With an omicron wave on the horizon, city leaders decided to extend Juneau’s emergency measures to combat COVID-19 through April 30. Community members both praised and pushed back against that extension.
Juneau has a system of rules that it puts in place based on COVID-19 risk levels — things like the city-wide mask mandate, how many people can get together and how businesses operate. They’re designed to slow the spread of the virus.
The community has been operating under this system since August of 2020.
Right now the city’s risk level is high. Hundreds of people have tested positive for COVID-19 in recent weeks as the omicron variant barrels through Alaska.
Bartlett Regional Hospital has had problems with staffing because so many people are out because of exposure to the virus. That means the city is mandating that masks and face coverings must be worn in public spaces indoors or outdoors when people can’t be socially distanced. They’re also limiting indoor gatherings to 50 people if people are unvaccinated.
When they met on Monday night, Assembly members heard public testimony on extending that system past its expiration date. They’ve extended this system before. They also got dozens of emails in advance of the meeting. About half of the nearly 20 people who spoke up at the meeting were against the idea of an extension. According to the city manager’s office, the email responses were evenly split as well.
Several people said they would like to leave Juneau and take their business and businesses elsewhere.
“My children don’t deserve to grow up in a town like this,” said Amy Miller. “We can’t do anything in this cold weather. We’re like, locked in the house, and our only option to go out is if we choose to go out and — we don’t wear masks. So, just imagine how that feels, going into any place and the looks that we get. As if we’re lepers.”
The people who spoke out in favor of the city’s ongoing management of the pandemic said they know people who have died from COVID-19. Or that they wanted to wear masks to protect themselves and others from spreading the virus.
Laura Steele said her daughter isn’t old enough to be vaccinated.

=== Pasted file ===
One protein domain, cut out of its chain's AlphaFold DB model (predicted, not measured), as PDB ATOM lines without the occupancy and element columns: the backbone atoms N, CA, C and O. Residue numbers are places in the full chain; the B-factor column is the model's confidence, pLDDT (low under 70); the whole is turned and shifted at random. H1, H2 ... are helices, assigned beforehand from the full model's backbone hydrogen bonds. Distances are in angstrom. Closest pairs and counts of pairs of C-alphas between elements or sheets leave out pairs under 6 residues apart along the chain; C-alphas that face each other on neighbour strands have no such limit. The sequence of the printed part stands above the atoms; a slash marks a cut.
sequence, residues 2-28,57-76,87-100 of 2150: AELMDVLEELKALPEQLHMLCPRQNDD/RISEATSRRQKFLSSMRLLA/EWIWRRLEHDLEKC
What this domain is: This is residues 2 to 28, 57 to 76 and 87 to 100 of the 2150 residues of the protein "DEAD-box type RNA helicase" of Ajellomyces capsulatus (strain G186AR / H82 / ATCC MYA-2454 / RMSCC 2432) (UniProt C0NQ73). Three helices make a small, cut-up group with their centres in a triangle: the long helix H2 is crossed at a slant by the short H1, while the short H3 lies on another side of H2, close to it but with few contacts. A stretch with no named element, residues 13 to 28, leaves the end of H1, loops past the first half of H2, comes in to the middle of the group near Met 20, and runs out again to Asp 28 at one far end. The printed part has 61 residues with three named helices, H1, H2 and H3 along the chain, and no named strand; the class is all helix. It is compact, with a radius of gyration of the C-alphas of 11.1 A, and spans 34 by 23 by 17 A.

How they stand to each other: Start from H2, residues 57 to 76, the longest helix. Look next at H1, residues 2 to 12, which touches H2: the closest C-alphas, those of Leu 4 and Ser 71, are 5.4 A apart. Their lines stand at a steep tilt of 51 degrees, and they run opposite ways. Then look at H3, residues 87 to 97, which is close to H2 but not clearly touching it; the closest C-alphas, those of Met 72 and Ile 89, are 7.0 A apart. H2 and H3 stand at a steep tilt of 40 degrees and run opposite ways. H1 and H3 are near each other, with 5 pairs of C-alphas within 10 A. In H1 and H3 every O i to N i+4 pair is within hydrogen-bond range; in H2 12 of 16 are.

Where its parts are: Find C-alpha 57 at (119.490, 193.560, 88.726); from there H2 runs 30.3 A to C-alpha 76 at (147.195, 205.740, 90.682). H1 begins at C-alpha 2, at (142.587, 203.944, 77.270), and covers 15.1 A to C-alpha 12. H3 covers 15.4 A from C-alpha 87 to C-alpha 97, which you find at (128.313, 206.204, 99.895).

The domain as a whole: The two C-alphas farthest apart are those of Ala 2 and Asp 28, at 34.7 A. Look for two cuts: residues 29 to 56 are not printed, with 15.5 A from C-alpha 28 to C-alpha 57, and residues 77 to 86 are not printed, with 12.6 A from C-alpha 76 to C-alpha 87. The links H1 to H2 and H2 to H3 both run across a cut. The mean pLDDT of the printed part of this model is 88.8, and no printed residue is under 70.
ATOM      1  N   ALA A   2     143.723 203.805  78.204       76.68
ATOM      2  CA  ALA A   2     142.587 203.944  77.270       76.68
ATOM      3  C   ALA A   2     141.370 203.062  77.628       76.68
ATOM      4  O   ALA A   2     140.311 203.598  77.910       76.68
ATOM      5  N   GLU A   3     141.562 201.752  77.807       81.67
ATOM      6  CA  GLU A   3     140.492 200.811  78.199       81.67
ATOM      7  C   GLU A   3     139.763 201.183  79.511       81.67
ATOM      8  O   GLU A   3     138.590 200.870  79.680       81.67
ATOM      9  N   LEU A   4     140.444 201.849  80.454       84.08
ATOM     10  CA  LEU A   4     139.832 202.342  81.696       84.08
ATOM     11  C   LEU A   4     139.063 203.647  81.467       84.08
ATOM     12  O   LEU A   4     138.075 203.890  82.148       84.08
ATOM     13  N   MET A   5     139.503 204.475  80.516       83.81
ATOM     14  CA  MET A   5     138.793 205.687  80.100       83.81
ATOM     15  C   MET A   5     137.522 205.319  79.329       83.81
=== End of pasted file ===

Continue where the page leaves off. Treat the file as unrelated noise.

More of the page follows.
“So keeping these mitigation strategies in place is really important for me and my family in order to feel safe, pretty much leaving my house,” Steele said. “It’s both a health concern and an economic concern for me. I love to support local businesses. That’s something that’s a big value of mine. But I don’t feel comfortable at this point — until my daughter is able to be vaccinated — taking her into a business where people are unmasked.”
Steele told Assembly members that she believes having a mask mandate keeps people who have health concerns comfortable enough to shop in local stores.
At times, public testimony was contentious.
Some people called assembly members fascists or accused the city of profiting off of the pandemic. Another likened the mask mandate enforcement to the Gestapo — the secret police in Nazi, Germany. The city has issued just one citation for someone failing to wear a mask, and that was early in the pandemic.
Amanda Spratt also spoke against the extension. She said she thinks the city’s efforts to limit the spread of COVID-19 aren’t working against the omicron variant, which is causing case counts to spike regardless of vaccination status.
“214 cases reported today and just one person in the hospital,” Spratt said. “This no longer constitutes an emergency, not by any stretch of the imagination.”
Others said they worried that after an anemic cruise ship season, local businesses will suffer from the capacity limits on indoor spaces that go into effect at the higher risk levels. Laura Martinson is a local business owner.
“Just when our businesses are trying desperately to come out of this pandemic, adding another three months onto capacity mandates with a risk level that’s, two years old, doesn’t reflect that we have an 80% vaccination rate — which I’m very proud of,” Martinson said. She asked Assembly members to consider that the Omicron wave could end quickly. She said they could wait and reconsider an extension later.
Robert Barr, who leads the city’s COVID-19 response, told Assembly members that they’re discussing an extension now because the legislative process they use — one that requires it to go through two Assembly meetings — is lengthy. He said they’re hopeful the omicron variant will burn fast and bright and then decline just as quickly.
“Honestly, we are just as hopeful as many of our testifiers … that we won’t need to do this again,” Barr said.
Ultimately, Assembly members said they are using the best available science to make their decisions. They passed the emergency measure extension with some changes, including changing the mask requirement to a recommendation when risk level goes down to “minimal.”
They also changed the definition of what it means for the city to be “fully open.” It used to be that if 97% of the community was eligible to get vaccinated, the city would remove all restrictions.
Now, it’s not clear what it will take to be fully open because the city will be waiting on guidance from federal and state health officials to decide when it’s time to fully reopen.
Correction: An earlier version of this story misstated the city’s old definition for “fully open.” The city would have removed all restrictions once 97% of the population was eligible to be vaccinated, not once 97% of eligible people were vaccinated.